“When my oldest was 4, he started doing them and he really liked them,” said Laura Poulosky of Urbana. “We did them partly because he enjoyed it, but also I did want them to have some knowledge in the water and be safe.”
When the older children go swimming with friends, their ability in the water “gives them confidence,” Poulosky said. “They won’t be scared and hanging on the edge.
“When they visit their grandparents, they can go to the lake.”
She still keeps an eye on them, but she knows their swimming skills are solid and their endurance has improved.
“They have a big sense of accomplishment from having done it too,” she said.
Kuhlenschmidt said a common mistake parents can make is assuming their children have the same swimming skills at the start of a summer that they had at the end of the previous summer. Also, children will be older and they may be taller and more confident in the water. But they won’t necessarily swim better, or even as well as the previous year, if they haven’t practiced all winter.
“The really great thing about swimming is it’s something they can do their whole lives,” Kuhlenschmidt said. “We really want to foster that love of swimming and make it fun ... so kids want to explore and learn the next skill.”
Drowning is the second leading cause of death for children ages 1 to 19, according to the American Academy of Pediatrics. Toddlers and teenaged boys are at greatest risk.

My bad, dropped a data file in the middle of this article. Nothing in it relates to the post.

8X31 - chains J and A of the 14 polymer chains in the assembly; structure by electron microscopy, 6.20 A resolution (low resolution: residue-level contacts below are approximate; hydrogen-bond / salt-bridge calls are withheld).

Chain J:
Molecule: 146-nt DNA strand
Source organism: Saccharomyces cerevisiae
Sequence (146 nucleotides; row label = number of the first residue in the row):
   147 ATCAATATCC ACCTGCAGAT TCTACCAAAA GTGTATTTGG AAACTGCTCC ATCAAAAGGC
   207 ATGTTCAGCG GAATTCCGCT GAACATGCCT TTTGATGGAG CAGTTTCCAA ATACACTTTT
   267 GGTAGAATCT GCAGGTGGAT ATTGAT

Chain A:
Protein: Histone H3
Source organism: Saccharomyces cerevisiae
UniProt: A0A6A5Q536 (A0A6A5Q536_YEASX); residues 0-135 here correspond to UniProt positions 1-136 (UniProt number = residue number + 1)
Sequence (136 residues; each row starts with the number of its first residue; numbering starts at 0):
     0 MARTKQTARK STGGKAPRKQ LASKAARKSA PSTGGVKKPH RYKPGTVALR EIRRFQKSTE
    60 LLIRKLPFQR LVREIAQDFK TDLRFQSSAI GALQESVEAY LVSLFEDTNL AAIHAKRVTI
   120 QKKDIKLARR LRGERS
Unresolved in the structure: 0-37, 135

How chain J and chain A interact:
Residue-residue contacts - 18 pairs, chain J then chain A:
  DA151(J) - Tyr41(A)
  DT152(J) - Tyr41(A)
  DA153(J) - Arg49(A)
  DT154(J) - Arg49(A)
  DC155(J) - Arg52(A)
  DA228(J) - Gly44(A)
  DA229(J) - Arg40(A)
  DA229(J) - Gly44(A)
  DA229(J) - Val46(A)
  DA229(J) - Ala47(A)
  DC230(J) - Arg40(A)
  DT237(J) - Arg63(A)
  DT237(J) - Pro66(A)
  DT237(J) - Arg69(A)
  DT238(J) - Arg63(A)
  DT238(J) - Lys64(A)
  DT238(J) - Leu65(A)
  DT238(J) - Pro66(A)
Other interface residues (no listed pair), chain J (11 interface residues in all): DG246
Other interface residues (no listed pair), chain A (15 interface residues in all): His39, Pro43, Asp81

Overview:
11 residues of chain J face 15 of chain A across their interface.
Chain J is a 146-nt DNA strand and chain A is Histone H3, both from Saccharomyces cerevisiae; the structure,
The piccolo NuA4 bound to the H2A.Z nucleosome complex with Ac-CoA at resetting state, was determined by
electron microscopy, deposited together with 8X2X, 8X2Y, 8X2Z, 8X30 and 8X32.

Here are some water safety tips to help keep children safe around water:
---- Never leave a child unattended in a pool, and watch your child closely when he or she is in or near water.
---- Teach children basic water safety tips.
---- Keep children away from pool drains, pipes or other openings to avoid entrapment.
---- If a child is missing, look for him in the water first.
---- Have a phone and rescue equipment near the pool in case of emergency.
---- Learn how to swim and teach your child how to swim.
---- Never swim alone.
---- Learn how to perform CPR on children and adults.
---- Install a four-foot fence around a home pool that has vertical slats and no footholds or handholds that could make it easy to climb.
---- Use self-latching gates, and install pool and gate alarms.
---- Ensure your pool has compliant drain covers.
---- For above-ground pools, lock or remove steps or ladders when not in use.
---- Keep toys away from the pool when it is not in use.
---- Empty blow-up pools after each use.
---- Keep tricycles or riding toys away from the pool.
---- No electrical appliances near the pool.
---- Check how deep the water is before diving. Enter the water feet first when going in for the first time.
---- Never dive into above-ground pools or the shallow end of a pool. Don’t dive through inner tubes or other pool toys.
---- Get out of the pool if there are storm clouds or you hear thunder.
Sources: Consumer Products Safety Commission, American Academy of Pediatrics, National Safety Council and Home Safety Council.
Photos: Top: Daniel Uhlig helps his son Henry, 2 1/2, during a swim lesson at the Urbana Indoor Aquatic Center. Middle: Elizabeth Needham, 7, in a swim class at the Urbana Indoor Aquatic Center. Bottom: Sarah Needham, 5, listens to instructor Mara Dolan during a swim lesson at the Urbana Indoor Aquatic Center. Photos by Vanda Bidwell.